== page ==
React itself is only one part of a huge set of tools created by the Facebook team. There’s also React Native, Relay, Flow, GraphQL and Flux… the list goes on. When you look at the broader community, and the amazing frameworks, tools and libraries popping up every day, it’s pretty amazing. Of course, many developers will dismiss React as “flavour of the month”, and that’s a fair criticism. It’s not right for everybody, and not right for every application, but it’s well worth taking a half day to understand the benefits.
Plenty of smarter people than I have written about this, and I encourage you to go and read every one of their posts (many of which are from our home here in Melbourne). The world of CSS is going through something of an upheaval at the moment, and there are many wide and varied opinions flying left and right about where we’re headed and whether it’s good, bad or ugly. The exciting thing for me, is that anything is happening at all. As a developer having built my first website in 1995, CSS has always been the bane of my existence.
At the root of the movement is that CSS was a programming language (yes, it is) developed to style documents on the world wide web. It was designed to specify a style for a page and, where needed, allow a developer to override certain styles in exceptional cases. In an ideal world, every page on your site would use a handful of styles, and that would be that.
Once we started using HTML to build apps instead of just documents, things started going a little pear-shaped. Where once you wanted to be able to dictate a style globally, we now want to be able to consider components self contained pieces of logic. The rules of encapsulation dictate that we can ask a component do something for us, but we can’t force it to. Traditional CSS doesn’t care for encapsulation, it’s all global variables fighting over degrees of specificity to determine what you get out the other end.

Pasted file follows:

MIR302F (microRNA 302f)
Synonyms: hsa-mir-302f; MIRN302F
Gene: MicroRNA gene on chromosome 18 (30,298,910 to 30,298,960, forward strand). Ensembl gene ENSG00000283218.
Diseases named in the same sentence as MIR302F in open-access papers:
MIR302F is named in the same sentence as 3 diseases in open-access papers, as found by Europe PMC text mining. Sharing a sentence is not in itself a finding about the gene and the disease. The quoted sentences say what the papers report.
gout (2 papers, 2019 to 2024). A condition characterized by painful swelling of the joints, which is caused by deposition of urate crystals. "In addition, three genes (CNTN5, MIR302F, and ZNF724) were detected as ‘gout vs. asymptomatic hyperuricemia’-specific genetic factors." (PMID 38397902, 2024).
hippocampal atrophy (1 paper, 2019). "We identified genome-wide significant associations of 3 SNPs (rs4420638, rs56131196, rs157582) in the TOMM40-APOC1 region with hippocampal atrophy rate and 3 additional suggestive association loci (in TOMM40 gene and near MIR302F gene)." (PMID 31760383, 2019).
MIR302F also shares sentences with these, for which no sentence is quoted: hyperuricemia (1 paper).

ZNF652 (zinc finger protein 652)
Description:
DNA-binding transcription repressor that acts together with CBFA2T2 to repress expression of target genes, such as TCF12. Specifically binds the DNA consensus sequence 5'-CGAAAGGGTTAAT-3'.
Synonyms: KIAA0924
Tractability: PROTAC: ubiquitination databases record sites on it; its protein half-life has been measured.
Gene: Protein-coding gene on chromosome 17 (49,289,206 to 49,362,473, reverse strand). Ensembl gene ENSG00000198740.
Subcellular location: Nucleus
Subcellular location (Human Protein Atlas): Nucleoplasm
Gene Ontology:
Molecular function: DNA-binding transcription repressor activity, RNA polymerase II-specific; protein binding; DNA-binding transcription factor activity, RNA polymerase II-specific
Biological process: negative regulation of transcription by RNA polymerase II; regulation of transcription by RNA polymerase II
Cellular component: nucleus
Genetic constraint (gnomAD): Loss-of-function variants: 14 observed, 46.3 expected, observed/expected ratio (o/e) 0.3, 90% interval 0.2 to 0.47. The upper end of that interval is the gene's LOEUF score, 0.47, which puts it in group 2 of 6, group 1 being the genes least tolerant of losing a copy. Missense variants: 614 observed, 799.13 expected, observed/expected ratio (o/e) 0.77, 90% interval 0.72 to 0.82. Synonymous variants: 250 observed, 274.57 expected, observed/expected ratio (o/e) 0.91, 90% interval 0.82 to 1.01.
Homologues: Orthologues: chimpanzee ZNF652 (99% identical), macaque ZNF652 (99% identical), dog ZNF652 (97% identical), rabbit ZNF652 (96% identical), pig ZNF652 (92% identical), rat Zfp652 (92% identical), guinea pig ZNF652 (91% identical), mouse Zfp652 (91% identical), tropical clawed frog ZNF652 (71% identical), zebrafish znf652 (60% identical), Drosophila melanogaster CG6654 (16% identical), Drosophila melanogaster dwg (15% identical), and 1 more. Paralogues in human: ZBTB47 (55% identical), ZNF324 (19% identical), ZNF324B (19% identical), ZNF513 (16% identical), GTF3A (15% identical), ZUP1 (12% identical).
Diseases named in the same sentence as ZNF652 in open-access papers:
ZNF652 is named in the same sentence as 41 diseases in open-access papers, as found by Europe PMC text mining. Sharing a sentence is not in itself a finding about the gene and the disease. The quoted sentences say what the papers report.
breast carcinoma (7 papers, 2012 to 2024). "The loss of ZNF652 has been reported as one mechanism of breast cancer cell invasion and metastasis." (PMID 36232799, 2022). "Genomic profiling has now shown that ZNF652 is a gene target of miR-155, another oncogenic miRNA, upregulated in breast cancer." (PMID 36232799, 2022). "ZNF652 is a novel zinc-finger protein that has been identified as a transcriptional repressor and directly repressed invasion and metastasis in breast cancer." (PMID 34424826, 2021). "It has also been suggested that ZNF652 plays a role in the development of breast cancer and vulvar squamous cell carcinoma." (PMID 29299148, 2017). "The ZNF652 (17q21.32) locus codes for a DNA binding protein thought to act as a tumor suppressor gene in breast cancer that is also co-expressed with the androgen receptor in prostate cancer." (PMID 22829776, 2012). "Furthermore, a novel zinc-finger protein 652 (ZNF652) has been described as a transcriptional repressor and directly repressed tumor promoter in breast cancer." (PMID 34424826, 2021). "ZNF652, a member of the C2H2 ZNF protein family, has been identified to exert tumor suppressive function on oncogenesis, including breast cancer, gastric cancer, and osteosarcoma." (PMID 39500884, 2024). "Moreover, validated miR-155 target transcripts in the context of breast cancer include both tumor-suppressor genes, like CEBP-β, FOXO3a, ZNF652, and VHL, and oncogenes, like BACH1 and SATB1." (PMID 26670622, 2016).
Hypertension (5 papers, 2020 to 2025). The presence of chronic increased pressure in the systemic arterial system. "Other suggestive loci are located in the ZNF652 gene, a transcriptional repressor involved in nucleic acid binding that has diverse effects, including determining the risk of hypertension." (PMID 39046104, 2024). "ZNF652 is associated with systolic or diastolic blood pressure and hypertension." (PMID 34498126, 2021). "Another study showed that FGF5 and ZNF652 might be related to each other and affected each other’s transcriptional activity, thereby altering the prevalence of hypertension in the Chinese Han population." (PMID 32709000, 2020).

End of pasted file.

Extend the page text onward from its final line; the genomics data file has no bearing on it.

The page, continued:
Efforts now abound to create new ways of treating CSS within applications, and while the debate still rages, a great degree of progress is being made improving how we work with styles in our applications.
Deploying web apps has always been a bit of a mixed bag of technologies. It used to be that you’d literally just FTP up some HTML to a *nix box and your job was done. But with the prevalence of third party libraries (like React, Bootstrap, Ember, Angular etc) plus the dozens of packages that your app may rely on (whether included via npm or webpack or whatever) combined with compiled CSS (sass, less, css modules), deploying a web app is no longer simply a matter of pushing “upload” on a few files. All of these things need to be compiled, minimized and mashed together as efficiently as possible. But that’s not only the case for shipping to production, you have to jump through the same hurdles any time you have a new developer joins the team, or if someone gets a new machine, or even if you just want to set up a test environment.
That’s where containers come in. Solutions like Docker simplify the deployment process by packaging up your binaries, assets and dependencies and installing them in an isolated host process on top of the Docker engine. Unlike with a VM, this container can be deployed anywhere on any operating system and will always work exactly the same way. Everything the app needs is packaged together and that means it will always be consistent whether it be in development, testing, staging or production.
So that’s our five. How did we do? Is there anything you think we’ve missed, or things here you disagree/agree with us with? Make your voice heard by hitting us up on the comment section below!